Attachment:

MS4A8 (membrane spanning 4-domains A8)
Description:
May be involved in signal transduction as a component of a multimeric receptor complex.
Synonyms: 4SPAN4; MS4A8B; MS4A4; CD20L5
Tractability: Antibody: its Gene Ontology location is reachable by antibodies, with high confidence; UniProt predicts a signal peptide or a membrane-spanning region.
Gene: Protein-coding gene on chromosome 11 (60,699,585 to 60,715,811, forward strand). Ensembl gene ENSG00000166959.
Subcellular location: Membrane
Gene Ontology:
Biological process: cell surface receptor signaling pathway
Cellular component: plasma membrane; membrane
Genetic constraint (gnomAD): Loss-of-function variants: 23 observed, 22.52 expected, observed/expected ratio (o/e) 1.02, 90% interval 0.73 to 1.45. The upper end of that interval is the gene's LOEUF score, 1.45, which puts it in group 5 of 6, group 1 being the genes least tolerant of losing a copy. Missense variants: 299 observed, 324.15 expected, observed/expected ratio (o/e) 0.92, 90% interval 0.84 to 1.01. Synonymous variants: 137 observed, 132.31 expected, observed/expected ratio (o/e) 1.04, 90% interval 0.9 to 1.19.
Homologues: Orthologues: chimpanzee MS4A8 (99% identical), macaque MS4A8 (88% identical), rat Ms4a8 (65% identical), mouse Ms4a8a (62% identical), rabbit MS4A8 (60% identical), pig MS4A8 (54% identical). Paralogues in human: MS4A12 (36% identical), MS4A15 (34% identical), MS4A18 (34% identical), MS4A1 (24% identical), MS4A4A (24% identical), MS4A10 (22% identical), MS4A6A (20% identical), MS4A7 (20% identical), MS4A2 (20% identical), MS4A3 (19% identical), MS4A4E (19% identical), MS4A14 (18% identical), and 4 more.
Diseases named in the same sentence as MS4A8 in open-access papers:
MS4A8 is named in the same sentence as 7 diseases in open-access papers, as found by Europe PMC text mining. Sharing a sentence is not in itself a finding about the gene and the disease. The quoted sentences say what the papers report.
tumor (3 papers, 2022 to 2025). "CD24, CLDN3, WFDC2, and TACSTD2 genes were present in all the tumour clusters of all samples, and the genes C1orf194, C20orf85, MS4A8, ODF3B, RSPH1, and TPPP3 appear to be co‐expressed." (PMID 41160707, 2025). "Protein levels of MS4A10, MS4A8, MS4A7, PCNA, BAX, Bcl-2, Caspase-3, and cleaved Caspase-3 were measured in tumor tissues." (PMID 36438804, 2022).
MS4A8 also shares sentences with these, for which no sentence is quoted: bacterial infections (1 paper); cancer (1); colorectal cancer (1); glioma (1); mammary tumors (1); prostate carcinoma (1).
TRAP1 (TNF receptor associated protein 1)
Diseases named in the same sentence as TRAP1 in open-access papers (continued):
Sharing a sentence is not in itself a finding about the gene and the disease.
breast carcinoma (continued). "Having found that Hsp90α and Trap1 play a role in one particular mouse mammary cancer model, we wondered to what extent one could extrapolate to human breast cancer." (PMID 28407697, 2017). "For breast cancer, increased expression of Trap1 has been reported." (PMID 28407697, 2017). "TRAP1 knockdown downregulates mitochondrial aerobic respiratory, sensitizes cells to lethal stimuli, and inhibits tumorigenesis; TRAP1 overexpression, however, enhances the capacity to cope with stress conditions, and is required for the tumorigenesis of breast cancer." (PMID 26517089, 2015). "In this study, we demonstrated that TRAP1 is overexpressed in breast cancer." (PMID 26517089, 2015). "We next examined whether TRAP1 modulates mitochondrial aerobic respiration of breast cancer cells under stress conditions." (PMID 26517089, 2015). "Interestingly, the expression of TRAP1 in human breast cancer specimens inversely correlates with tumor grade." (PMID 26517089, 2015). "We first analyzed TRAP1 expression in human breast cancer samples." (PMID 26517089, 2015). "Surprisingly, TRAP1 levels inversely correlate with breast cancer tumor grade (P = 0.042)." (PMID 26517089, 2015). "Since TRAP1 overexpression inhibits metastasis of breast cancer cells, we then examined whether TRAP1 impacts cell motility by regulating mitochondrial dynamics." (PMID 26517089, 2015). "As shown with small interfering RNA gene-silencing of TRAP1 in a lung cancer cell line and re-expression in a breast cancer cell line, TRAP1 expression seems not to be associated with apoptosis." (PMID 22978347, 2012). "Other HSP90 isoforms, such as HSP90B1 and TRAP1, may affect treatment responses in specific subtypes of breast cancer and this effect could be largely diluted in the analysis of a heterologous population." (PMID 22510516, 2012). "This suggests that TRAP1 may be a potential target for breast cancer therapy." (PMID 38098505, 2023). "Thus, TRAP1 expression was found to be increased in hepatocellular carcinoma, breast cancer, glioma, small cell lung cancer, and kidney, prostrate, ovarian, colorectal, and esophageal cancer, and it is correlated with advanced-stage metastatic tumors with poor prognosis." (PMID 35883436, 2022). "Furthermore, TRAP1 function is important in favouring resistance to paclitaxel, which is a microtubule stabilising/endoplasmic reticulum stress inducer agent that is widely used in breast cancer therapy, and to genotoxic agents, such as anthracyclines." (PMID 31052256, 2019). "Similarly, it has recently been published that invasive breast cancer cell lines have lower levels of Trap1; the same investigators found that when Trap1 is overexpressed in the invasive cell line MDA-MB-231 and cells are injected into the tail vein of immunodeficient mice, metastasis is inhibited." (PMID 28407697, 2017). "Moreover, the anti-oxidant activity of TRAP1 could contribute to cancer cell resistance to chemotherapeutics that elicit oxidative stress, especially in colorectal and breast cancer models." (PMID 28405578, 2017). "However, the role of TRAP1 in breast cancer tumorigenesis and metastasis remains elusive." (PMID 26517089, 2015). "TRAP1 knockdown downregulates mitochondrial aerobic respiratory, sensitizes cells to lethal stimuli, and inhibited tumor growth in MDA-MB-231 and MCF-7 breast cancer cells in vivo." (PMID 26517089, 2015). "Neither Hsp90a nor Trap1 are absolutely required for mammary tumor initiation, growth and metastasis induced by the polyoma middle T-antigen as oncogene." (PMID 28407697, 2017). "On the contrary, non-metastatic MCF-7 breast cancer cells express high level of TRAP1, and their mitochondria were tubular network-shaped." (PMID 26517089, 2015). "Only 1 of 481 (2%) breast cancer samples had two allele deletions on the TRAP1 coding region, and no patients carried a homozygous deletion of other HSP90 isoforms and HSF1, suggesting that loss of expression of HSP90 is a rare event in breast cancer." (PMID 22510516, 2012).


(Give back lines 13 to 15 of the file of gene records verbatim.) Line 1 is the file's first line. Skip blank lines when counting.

Diseases named in the same sentence as MS4A8 in open-access papers:
MS4A8 is named in the same sentence as 7 diseases in open-access papers, as found by Europe PMC text mining. Sharing a sentence is not in itself a finding about the gene and the disease. The quoted sentences say what the papers report.
tumor (3 papers, 2022 to 2025). "CD24, CLDN3, WFDC2, and TACSTD2 genes were present in all the tumour clusters of all samples, and the genes C1orf194, C20orf85, MS4A8, ODF3B, RSPH1, and TPPP3 appear to be co‐expressed." (PMID 41160707, 2025). "Protein levels of MS4A10, MS4A8, MS4A7, PCNA, BAX, Bcl-2, Caspase-3, and cleaved Caspase-3 were measured in tumor tissues." (PMID 36438804, 2022).